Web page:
Just my luck that immediately following my publication of that Metal Gear Solid: Ground Zeroes editorial last week, my wife finally talked me into watching True Detective with her. (“Talked me into”: Not for lack of interest, just lack of time.) I really enjoyed the show, but it was frustrating – the timing, I mean. Specifically, True Detective features a key plot point that would have made a perfect counter-example for the troubling material in Ground Zeroes had I known about it a day before.
Again, the issue I have with Ground Zeroes isn’t that it takes a dark turn or contains unsettling material; that kind of content, difficult as it may be, can have merit in the right context. It’s just that Ground Zeroes – and Metal Gear in general – handles that material so poorly, so inelegantly, with such artless vulgarity that it undermines both the material and the game around it.
Meanwhile, over in True Detective we have an example of a remarkably similar plot thread done well. Spoilers ahead, OK?
The entirety of True Detective‘s first narrative arc concerns two men’s search for the people responsible for a string of ritualistic murders in rural Louisiana, often with women as the victims but frequently involving children of either gender as well. There’s a sexual undercurrent to the killings, along with elements of mutilation.
Eventually, a key piece of evidence comes to light: A tape recording of one of the murders. It’s a video tape rather than audio, but the idea is the same as the tape cassettes in Ground Zeroes. The VHS tape contains a ritual killing in its entirety, all the way to the gruesome end. The thing is, though, the audience never sees the full extent of the tape’s contents – nor do we need to. We see just enough (the killers in their bizarre animal masks, glimpses of a young woman in a nightgown, quick hints of the wooden fetish constructs that always appear at the ritual sites) to confirm that, yes, this is all tied to the murders that drive the plot. And then we see nothing more, only glimpses of the characters as they watch the silent cassette.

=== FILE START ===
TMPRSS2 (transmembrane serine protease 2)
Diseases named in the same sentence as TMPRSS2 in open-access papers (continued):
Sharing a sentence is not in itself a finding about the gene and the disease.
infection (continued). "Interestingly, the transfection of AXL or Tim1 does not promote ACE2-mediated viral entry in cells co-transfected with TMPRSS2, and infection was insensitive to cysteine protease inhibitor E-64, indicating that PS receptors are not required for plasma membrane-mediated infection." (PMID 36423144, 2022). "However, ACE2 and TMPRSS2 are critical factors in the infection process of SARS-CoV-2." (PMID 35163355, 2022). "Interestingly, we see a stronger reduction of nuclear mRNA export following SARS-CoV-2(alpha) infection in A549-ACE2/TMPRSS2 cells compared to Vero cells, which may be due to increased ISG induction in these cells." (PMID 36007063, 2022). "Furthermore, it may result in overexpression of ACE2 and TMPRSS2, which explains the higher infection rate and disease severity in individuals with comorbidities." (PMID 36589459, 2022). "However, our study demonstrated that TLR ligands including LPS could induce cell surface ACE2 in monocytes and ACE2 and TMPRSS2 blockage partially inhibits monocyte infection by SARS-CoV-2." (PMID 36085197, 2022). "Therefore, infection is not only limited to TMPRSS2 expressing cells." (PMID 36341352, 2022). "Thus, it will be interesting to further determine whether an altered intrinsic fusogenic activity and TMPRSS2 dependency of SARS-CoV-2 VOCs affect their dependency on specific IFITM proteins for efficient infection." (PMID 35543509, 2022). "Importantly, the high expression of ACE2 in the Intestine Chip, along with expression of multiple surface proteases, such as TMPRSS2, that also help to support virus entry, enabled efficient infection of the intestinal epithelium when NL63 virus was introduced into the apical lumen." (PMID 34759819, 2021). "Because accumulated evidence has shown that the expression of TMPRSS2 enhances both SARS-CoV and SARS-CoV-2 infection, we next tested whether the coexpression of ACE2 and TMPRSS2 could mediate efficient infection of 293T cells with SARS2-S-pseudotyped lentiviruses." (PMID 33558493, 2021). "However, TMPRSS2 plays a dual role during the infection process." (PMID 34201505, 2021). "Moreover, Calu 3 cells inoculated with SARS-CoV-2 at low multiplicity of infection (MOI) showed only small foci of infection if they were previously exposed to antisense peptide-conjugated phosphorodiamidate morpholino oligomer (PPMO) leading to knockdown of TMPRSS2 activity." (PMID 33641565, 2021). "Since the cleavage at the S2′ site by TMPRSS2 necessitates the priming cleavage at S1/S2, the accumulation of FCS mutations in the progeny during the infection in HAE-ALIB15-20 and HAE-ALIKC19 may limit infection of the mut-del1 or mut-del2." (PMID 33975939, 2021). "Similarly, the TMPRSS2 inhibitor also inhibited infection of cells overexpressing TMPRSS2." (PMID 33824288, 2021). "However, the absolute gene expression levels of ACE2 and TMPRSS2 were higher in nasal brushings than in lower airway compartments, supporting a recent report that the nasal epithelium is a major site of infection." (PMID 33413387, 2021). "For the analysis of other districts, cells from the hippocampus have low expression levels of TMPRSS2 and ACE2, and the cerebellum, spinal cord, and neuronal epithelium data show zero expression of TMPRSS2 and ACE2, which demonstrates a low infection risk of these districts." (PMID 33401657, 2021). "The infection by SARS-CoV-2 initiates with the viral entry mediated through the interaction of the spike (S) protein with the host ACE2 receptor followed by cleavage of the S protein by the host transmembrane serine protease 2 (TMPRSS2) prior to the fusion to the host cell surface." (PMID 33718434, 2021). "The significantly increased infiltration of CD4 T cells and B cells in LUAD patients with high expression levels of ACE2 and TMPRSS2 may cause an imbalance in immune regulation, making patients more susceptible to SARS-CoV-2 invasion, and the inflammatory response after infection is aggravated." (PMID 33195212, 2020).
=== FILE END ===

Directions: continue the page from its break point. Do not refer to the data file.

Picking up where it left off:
That doesn’t lessen its impact, though. Everything else we need to know about the tape is told through characters’ reactions. Hart, visibly rattled, leaps up and switches off the TV before it ends. Cohle, ever unflappable and insensitive, turns his back to the video as it plays, later admitting with a weary tone that he sat through the entire thing once already just in case anyone removed their mask and revealed their identity. And the corrupt sheriff the detectives force to watch the video screams in horror at what the tape contains.
The audience doesn’t need to see an atrocity committed to know that it’s happened, or even to understand the enormity of the act. In the making-of piece for that episode of the show, the show runner says (pardon my slight paraphrasing here), “Despite the darkness of what True Detective covers, we’ve taken care not to be gross about it, or to hit the viewer over the head with it.” And he’s right on the money. The show doesn’t need to go all the way to shock the viewer. The narrative holds up perfectly well through omission of gratuitous information; in fact, it arguably becomes more effective, because it forces the audience to contemplate what the nature of the material might ultimately be. It draws the viewer into the story as a participant, inviting them to fill in the unsavory blanks.